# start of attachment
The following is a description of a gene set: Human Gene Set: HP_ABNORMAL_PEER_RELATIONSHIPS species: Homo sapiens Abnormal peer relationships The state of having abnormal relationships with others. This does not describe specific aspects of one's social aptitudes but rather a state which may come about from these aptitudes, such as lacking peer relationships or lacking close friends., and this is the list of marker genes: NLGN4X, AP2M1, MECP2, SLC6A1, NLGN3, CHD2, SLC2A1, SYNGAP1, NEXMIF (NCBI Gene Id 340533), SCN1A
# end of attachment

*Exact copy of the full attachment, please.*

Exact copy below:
The following is a description of a gene set: Human Gene Set: HP_ABNORMAL_PEER_RELATIONSHIPS species: Homo sapiens Abnormal peer relationships The state of having abnormal relationships with others. This does not describe specific aspects of one's social aptitudes but rather a state which may come about from these aptitudes, such as lacking peer relationships or lacking close friends., and this is the list of marker genes: NLGN4X, AP2M1, MECP2, SLC6A1, NLGN3, CHD2, SLC2A1, SYNGAP1, NEXMIF (NCBI Gene Id 340533), SCN1A